Notch signaling indirectly promotes chondrocyte hypertrophy via regulation of BMP signaling and cell cycle arrest.

Journal Article (Journal Article)

Cell cycle regulation is critical for chondrocyte differentiation and hypertrophy. Recently we identified the Notch signaling pathway as an important regulator of chondrocyte proliferation and differentiation during mouse cartilage development. To investigate the underlying mechanisms, we assessed the role for Notch signaling regulation of the cell cycle during chondrocyte differentiation. Real-time RT-PCR data showed that over-expression of the Notch Intracellular Domain (NICD) significantly induced the expression of p57, a cell cycle inhibitor, in chondrocytes. Flow cytometric analyses further confirmed that over-expression of NICD in chondrocytes enhances the G0/G1 cell cycle transition and cell cycle arrest. In contrast, treatment of chondrocytes with the Notch inhibitor, DAPT, decreased both endogenous and BMP2-induced SMAD 1/5/8 phosphorylation and knockdown of SMAD 1/5/8 impaired NICD-induced chondrocyte differentiation and p57 expression. Co-immunoprecipitation using p-SMAD 1/5/8 and NICD antibodies further showed a strong interaction of these proteins during chondrocyte maturation. Finally, RT-PCR and Western blot results revealed a significant reduction in the expression of the SMAD-related phosphatase, PPM1A, following NICD over-expression. Taken together, our results demonstrate that Notch signaling induces cell cycle arrest and thereby initiates chondrocyte hypertrophy via BMP/SMAD-mediated up-regulation of p57.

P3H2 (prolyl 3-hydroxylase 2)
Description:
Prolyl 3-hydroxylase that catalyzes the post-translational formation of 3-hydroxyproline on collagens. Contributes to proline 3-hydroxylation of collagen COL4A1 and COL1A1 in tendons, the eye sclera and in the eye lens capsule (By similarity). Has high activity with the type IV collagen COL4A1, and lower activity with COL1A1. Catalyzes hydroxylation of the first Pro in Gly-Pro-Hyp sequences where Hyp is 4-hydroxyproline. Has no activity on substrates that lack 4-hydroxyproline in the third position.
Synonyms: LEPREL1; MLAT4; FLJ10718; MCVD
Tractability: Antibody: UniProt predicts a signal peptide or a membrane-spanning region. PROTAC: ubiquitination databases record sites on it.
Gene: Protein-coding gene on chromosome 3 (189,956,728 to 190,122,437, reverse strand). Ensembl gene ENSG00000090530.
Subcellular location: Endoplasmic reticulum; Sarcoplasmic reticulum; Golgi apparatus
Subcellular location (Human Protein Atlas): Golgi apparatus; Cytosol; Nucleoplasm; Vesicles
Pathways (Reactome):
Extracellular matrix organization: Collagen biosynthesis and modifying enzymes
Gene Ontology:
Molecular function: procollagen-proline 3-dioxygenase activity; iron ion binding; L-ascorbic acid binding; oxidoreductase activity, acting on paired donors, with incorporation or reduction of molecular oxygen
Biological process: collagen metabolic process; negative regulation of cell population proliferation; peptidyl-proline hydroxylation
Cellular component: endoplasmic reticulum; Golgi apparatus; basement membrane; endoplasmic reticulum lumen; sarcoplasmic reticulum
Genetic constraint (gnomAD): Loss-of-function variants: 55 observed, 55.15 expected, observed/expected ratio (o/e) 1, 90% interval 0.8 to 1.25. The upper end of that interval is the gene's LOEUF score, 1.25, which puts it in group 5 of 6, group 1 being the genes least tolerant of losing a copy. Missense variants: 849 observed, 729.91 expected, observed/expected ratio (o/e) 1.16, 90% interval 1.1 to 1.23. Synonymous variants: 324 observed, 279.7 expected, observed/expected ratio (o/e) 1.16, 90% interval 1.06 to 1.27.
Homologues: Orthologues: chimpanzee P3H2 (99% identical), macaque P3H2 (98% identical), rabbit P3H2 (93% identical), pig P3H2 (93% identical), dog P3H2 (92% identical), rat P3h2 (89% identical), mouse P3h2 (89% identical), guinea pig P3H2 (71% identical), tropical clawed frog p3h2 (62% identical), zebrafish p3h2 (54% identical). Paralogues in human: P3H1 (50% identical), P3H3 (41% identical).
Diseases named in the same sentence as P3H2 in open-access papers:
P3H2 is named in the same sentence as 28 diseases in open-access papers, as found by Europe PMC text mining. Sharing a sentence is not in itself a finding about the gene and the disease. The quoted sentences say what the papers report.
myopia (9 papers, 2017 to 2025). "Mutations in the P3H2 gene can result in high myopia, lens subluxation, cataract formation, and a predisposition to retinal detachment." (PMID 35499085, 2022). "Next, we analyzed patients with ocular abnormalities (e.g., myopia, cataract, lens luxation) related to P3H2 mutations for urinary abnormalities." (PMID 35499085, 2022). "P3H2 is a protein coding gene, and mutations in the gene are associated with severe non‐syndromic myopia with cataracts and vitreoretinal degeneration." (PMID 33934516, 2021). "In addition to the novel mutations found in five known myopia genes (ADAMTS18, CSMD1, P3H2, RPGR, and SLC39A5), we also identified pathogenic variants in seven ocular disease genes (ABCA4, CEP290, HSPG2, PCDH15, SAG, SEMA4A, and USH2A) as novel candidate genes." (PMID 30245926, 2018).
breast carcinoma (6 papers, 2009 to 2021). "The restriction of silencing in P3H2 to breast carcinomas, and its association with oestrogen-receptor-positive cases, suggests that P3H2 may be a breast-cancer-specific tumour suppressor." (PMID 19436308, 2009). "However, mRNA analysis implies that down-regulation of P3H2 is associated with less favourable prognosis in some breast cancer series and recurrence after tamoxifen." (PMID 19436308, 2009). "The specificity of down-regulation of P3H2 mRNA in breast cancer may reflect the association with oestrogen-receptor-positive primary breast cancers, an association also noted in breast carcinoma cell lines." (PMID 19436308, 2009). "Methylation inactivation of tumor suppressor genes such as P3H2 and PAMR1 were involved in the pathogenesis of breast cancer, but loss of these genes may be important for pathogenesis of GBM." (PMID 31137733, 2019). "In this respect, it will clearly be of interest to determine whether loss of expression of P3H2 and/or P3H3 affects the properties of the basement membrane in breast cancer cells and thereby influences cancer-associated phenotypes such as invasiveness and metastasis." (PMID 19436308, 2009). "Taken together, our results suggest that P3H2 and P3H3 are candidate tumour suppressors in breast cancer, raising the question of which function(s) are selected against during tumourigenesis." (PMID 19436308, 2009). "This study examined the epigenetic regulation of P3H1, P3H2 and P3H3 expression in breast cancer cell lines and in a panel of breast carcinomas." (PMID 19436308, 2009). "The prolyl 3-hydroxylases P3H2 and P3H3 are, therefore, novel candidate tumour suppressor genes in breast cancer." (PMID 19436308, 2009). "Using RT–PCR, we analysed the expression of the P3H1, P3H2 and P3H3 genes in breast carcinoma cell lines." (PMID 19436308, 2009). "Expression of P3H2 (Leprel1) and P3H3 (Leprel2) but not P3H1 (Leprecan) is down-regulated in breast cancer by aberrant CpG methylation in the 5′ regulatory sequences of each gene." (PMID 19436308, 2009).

Full Text

Duke Authors

Cited Authors

  • Shang, X; Wang, J; Luo, Z; Wang, Y; Morandi, MM; Marymont, JV; Hilton, MJ; Dong, Y

Published Date

  • May 5, 2016

Published In

Volume / Issue

  • 6 /

Start / End Page

  • 25594 -

PubMed ID

  • 27146698

Pubmed Central ID

  • PMC4857138

Electronic International Standard Serial Number (EISSN)

  • 2045-2322

Digital Object Identifier (DOI)

  • 10.1038/srep25594


  • eng

Conference Location

  • England